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Tory MP accuses DfT of "burying" cycle helmet report

DfT denies accusations and says no plans to make helmets compulsory for adults or kids

A Conservative MP has claimed that the Department for Transport (DfT) has “buried” research that he says proves that wearing cycle helmets would save the life of up to one in seven cyclists involved in a fatal accident.

Peter Bone, MP for Wellingborough, has called on the DfT to publicise the research which it commissioned last year from the Transport Research Laboratory (TRL).
In fact, the report did receive widespread publicity after it was published, not least here on, when we covered cyclists’ organization CTC’s response to it last December.

Nevertheless, Mr Bone, who advocates compulsory helmet wearing for cyclists under the age of 14, told the Standard: “I am disgusted with the Government's attitude on this. If somebody said 16 per cent of people who died in road accidents could be saved, you would bite their hand off” – an interesting, if perhaps unfortunate, analogy – adding, “the savings to the NHS alone would be enormous.”

“But,” he continued, “there has been no press conference, no press release. I believe individuals can make up their own minds whether they want to kill themselves. Youngsters can't, however, and we have to do it for them.”

A DfT spokeswoman told the newspaper: “We encourage cyclists — especially children — to wear helmets when cycling.

“However, taking into account the practicalities of enforcing such an offence as well as the possible impact on levels of cycling and the potential loss of wider health benefits, we are not persuaded that making helmets mandatory is the right option,” she added.

The MP raised the issue of the report earlier this month in a parliamentary question addressed to the Minister of State at the DfT in which he asked the department to respond to a number of points including whether it would give a press conference to publicise the report’s findings.

He also called on the DfT to make helmet wearing compulsory for children aged 14 and under, and asked for an estimate of the number of fatalities that could be avoided and number of serious injuries could be prevented if cycle helmets were made compulsory for children.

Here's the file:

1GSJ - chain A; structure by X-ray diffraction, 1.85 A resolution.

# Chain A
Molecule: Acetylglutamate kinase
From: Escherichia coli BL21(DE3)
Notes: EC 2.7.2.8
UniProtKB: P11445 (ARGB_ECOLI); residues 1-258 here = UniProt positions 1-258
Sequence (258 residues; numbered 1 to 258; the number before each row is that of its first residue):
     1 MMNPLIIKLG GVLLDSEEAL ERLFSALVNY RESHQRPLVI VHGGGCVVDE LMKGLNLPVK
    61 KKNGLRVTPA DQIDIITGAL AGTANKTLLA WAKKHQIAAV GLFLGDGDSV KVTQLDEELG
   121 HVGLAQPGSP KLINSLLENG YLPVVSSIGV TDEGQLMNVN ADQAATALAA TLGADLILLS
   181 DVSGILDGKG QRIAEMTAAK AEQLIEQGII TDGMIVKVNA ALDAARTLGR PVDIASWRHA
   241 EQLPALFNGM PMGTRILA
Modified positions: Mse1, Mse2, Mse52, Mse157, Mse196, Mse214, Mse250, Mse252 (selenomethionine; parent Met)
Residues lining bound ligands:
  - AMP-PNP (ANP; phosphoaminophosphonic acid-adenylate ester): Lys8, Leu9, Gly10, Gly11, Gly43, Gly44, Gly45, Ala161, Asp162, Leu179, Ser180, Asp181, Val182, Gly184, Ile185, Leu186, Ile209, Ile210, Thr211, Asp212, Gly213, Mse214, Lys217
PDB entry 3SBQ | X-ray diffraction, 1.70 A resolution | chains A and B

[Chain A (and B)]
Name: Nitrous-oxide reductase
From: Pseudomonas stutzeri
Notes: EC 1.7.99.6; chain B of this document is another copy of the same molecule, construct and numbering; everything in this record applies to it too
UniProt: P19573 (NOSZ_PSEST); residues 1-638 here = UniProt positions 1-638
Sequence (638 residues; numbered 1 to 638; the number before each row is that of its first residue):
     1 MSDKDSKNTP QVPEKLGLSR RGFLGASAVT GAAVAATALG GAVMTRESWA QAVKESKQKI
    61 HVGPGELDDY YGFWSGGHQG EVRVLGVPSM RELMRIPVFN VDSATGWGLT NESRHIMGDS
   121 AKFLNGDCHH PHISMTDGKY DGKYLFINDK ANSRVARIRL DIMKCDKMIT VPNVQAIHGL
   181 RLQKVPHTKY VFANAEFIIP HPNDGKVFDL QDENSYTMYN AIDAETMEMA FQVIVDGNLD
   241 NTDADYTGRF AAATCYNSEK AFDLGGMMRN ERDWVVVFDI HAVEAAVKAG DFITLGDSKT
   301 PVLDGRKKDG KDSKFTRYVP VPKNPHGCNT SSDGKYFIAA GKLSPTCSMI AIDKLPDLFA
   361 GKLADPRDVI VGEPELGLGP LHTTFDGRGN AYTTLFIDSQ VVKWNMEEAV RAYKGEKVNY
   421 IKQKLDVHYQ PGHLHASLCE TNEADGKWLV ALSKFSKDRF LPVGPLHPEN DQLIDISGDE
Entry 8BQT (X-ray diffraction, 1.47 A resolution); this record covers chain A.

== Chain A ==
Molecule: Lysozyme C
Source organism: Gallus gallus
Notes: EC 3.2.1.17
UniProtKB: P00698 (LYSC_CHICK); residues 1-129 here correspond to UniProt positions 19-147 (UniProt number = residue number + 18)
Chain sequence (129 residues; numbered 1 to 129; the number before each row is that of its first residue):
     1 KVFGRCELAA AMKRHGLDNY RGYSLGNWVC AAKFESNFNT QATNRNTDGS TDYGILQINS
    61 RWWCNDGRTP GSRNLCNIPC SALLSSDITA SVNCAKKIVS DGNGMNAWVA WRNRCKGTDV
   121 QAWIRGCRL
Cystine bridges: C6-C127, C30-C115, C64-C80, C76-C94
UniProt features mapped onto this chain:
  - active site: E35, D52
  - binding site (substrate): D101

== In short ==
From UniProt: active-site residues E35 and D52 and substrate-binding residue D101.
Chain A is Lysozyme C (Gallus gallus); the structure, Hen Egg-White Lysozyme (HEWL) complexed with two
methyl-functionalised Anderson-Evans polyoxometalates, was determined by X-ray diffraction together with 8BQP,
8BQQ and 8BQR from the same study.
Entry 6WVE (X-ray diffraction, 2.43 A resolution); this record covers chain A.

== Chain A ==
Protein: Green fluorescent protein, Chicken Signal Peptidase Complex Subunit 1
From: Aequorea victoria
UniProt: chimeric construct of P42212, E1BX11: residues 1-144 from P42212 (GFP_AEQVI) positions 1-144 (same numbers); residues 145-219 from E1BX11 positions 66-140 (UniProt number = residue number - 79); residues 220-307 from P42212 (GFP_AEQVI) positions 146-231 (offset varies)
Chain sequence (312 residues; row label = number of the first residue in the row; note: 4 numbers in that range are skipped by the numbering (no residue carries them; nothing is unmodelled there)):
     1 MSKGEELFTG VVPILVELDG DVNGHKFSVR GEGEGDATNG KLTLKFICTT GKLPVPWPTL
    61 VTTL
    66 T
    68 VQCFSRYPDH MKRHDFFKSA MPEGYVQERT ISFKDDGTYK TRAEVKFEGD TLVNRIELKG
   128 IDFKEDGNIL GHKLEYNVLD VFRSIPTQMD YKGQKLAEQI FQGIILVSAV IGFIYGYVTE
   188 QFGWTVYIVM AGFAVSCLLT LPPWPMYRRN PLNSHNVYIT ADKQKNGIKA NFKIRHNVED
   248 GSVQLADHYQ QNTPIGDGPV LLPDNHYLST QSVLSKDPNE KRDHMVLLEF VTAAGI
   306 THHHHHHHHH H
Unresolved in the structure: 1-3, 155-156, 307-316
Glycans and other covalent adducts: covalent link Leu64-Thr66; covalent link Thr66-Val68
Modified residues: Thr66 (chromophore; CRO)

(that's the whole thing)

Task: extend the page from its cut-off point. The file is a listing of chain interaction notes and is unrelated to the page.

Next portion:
Paul Clark, Parliamentary Under-Secretary at the DfT, told Mr Bone that the department had no plans to hold a press conference, saying that this wasn’t normal practice given the number of reports it publishes each year, adding that pre-publication copies of the report had been sent to “a wide range of road safety, health, and cycling interest groups” and that on the day of publication itself, an email link to the report had been sent to “a wider group of stakeholders.”

Although Mr Clark acknowledged that the TRL's research supported the findings of previous research which showed that wearing helmets could help provide protection to cyclists in the event of an accident, and encouraged their use, he added that the DfT had no plans to make them compulsory, whether for children or adults.

He added that TRL’s research showed that between 10% and 16% of fatalities analysed could have been prevented had the rider been wearing a helmet, and that 12 cyclists aged 15 or under had been killed in Britain during 2008, although there was no information about how many of those had died from head injuries, nor how many were wearing cycle helmets.

You can read Mr Bone’s full question, and Mr Clark’s complete response to it, here.

Simon joined as news editor in 2009 and is now the site’s community editor, acting as a link between the team producing the content and our readers. A law and languages graduate, published translator and former retail analyst, he has reported on issues as diverse as cycling-related court cases, anti-doping investigations, the latest developments in the bike industry and the sport’s biggest races. Now back in London full-time after 15 years living in Oxford and Cambridge, he loves cycling along the Thames but misses having his former riding buddy, Elodie the miniature schnauzer, in the basket in front of him.

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